Article

Mutagen X and chlorinated tap water are recombinagenic in yeast.

Departments of Cancer Cell Biology and Environmental Health, Harvard School of Public Health, Boston, MA 02111, USA.
Mutation Research/Fundamental and Molecular Mechanisms of Mutagenesis (Impact Factor: 3.9). 11/2004; 563(2):159-69. DOI: 10.1016/j.mrgentox.2004.07.005
Source: PubMed

ABSTRACT This study determines the effects of a water disinfection by-product, 3-chloro-4-(dichloromethyl)-5-hydroxy-2(5H)-furanone (also known as mutagen X or MX) and chlorinated tap water on genomic instability in the yeast Saccharomyces cerevisiae. Tap water samples collected from Cherepovets (Russia) and Boston (MA, USA), were extracted using XAD absorption and ethyl acetate elution. MX and these water extracts were then tested for their ability to induce intrachromosomal recombination (deletions or DEL events), interchromosomal recombination (ICR) and aneuploidy (ANEU) using the yeast DEL assay. MX strongly induced DEL, ICR and ANEU events with a positive dose response and no threshold. Cherepovets tap water induced DEL and ICR events while evidence of ANEU induction was weak. The DEL induction potencies were stronger at higher concentrations. The estimated contribution of MX to DEL induction varied from over 50% at low concentrations (which is comparable to a typical contribution of MX to Ames mutagenicity of tap water) to between 2 and 10% at highest concentrations. For Boston tap water, there was only weak evidence of DEL induction and no evidence of ICR and ANEU induction. This is consistent with the results of other studies, which reported much higher concentrations of MX and stronger Ames mutagenicity in Cherepovets tap water than in Boston tap water.

0 Bookmarks
 · 
68 Views
  • Biophysical Journal 01/2011; 100(3). · 3.67 Impact Factor
  • [Show abstract] [Hide abstract]
    ABSTRACT: 3-Chloro-4-(dichloromethyl)-5-hydroxy-2(5H)-furanone, better known by its historical name 'mutagen X' or MX, is a chlorination disinfection byproduct that forms from the reaction of chlorine and humic acids in raw water. MX has been measured in drinking water samples in several countries at levels that ranged from non-detectable to 310 ng/L. Although the concentration of MX in drinking water is typically 100- to 1000-fold lower than other common chlorinated by-products of concern (e.g., trihalomethanes), some have hypothesized that MX might play a role in the increased cancer risks that have been associated with the consumption of chlorinated water. This hypothesis is based on observations that MX, in some test systems, is extremely potent relative to trihalomethanes in inducing DNA damage and altering pathways involved in cell growth, and that in some epidemiological studies increased cancer rates are associated with the bacterial mutagenicity of disinfected water of which MX contributes a significant portion. MX also appears to be more potent than other chlorination by-products in causing cancer in animals. This article reviews the available evidence on the carcinogenicity of MX. MX induced cancer at multiple sites in male and female rats, acted as a tumor initiator and promoter, enhanced tumor yields in genetically modified rodents, induced a myriad of genotoxic effects in numerous in vitro and in vivo test systems, and was a potent inhibitor of gap junction intercellular communication. Although the precise mechanism of MX-induced DNA damage is not known, MX is able to cause DNA damage through an unusual mechanism of ionizing DNA bases due to its extremely high reductive potential. MX may also cause mutations through DNA adduction. This article develops a mean cancer potency estimate for MX of 2.3 (mg/kg-d)(-1) and an upper 95% percentile estimate of 4.5 (mg/kg-d)(-1), and examines the potential health risks posed by this chlorination contaminant in drinking water. A discussion of additional data that would be desirable to better characterize the risks posed by MX and other halogenated hydroxyfuranones follows.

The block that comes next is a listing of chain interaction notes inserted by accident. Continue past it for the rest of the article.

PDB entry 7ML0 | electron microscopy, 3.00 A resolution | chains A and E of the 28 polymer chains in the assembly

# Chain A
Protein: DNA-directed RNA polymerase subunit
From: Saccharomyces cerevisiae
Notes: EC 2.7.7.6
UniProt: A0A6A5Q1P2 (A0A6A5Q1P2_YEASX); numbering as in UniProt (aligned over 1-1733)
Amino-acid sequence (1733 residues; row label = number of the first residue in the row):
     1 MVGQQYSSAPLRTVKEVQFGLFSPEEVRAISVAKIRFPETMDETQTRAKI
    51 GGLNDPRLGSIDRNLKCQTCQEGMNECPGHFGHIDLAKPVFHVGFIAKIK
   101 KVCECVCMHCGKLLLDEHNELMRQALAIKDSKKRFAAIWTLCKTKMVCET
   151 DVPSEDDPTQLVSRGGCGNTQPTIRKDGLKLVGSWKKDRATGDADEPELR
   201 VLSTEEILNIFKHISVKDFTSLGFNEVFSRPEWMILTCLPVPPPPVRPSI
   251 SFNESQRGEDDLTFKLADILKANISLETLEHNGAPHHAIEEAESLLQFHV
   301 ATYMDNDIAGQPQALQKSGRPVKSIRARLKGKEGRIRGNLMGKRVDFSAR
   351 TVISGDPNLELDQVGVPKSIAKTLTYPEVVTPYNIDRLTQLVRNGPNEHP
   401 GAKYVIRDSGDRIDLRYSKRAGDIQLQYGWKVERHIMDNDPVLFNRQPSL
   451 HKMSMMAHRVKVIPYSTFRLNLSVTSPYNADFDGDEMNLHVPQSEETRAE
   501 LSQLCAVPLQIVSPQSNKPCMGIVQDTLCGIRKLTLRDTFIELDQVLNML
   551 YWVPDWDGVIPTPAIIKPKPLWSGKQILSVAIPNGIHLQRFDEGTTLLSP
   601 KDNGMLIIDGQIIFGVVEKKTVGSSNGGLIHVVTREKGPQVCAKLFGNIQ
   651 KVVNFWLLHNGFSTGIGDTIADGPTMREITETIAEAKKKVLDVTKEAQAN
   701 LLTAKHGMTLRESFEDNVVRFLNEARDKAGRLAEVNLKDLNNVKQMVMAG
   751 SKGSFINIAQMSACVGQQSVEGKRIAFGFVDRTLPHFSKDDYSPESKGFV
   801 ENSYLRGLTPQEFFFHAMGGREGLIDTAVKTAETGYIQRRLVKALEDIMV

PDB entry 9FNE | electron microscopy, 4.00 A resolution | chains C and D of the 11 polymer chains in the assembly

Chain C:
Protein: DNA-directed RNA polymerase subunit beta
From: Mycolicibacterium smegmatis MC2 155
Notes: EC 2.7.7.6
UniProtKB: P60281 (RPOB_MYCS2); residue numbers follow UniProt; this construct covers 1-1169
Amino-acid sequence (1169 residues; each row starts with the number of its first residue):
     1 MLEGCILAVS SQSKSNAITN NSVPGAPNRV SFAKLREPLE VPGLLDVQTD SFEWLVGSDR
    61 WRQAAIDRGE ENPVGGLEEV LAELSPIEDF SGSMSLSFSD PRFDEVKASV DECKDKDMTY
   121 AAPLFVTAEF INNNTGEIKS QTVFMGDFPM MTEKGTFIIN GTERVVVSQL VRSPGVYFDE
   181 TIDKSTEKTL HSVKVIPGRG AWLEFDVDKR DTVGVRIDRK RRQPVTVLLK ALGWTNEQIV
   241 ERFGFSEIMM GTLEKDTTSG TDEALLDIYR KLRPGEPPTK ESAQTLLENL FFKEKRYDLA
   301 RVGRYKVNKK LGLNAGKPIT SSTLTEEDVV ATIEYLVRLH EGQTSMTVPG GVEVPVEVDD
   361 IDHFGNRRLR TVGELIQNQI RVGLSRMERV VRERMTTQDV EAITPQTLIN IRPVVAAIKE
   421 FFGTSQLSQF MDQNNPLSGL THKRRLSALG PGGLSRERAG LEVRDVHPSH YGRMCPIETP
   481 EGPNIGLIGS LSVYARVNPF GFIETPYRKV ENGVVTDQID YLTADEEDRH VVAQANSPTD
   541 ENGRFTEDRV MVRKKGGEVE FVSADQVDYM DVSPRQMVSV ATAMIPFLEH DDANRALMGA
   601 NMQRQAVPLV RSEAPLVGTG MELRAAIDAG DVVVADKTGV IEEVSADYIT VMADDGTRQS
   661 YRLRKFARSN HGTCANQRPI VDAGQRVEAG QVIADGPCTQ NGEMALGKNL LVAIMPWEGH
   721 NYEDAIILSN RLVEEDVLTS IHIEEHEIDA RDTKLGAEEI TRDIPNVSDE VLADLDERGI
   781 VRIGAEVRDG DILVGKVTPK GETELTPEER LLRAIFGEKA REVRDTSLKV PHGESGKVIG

Journal of Environmental Science and Health Part C 02/2005; 23(2):163-214. · 3.57 Impact Factor